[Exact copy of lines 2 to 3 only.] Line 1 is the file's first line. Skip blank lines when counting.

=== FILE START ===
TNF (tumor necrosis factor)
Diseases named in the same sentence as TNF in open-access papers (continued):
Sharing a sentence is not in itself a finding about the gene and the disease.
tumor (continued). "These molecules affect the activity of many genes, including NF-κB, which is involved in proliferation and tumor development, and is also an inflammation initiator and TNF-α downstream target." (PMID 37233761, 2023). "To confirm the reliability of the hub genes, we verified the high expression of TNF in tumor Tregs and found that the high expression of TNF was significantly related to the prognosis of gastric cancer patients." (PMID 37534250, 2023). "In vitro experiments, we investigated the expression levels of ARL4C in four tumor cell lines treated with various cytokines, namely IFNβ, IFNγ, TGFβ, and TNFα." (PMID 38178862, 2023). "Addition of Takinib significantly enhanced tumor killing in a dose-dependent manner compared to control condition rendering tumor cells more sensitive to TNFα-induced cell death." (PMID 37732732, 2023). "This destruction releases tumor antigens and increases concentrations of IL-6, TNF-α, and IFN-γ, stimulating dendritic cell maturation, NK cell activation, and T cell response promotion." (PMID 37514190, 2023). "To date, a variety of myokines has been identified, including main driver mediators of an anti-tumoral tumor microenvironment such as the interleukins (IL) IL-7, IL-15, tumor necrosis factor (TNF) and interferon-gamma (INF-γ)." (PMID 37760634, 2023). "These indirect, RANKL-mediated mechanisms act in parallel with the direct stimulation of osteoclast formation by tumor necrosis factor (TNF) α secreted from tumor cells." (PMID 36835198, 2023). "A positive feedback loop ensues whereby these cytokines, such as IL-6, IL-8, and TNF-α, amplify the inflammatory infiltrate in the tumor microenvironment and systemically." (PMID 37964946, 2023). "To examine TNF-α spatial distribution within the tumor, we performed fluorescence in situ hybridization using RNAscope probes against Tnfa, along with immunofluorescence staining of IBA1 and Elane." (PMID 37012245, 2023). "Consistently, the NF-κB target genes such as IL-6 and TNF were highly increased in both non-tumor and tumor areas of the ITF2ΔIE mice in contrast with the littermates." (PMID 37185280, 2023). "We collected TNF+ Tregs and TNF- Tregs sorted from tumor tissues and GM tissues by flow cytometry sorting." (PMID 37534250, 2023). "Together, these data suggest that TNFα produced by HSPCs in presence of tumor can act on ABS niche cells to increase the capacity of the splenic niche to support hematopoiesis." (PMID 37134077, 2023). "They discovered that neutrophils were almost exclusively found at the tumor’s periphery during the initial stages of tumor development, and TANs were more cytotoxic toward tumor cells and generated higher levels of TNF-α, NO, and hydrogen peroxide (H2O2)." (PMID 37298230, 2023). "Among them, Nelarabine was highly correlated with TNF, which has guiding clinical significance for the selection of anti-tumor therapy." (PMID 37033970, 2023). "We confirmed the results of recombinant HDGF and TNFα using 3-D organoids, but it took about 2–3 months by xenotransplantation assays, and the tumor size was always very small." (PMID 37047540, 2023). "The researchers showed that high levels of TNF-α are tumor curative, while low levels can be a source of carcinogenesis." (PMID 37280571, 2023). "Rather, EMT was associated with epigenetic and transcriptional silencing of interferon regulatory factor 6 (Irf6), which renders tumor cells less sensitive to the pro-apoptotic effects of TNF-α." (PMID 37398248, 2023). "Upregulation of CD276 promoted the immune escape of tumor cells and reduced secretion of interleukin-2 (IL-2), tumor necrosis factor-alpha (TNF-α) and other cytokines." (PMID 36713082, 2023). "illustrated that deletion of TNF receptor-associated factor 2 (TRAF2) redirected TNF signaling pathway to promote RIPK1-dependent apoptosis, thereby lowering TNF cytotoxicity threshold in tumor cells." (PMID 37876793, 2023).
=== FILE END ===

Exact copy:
Diseases named in the same sentence as TNF in open-access papers (continued):
Sharing a sentence is not in itself a finding about the gene and the disease.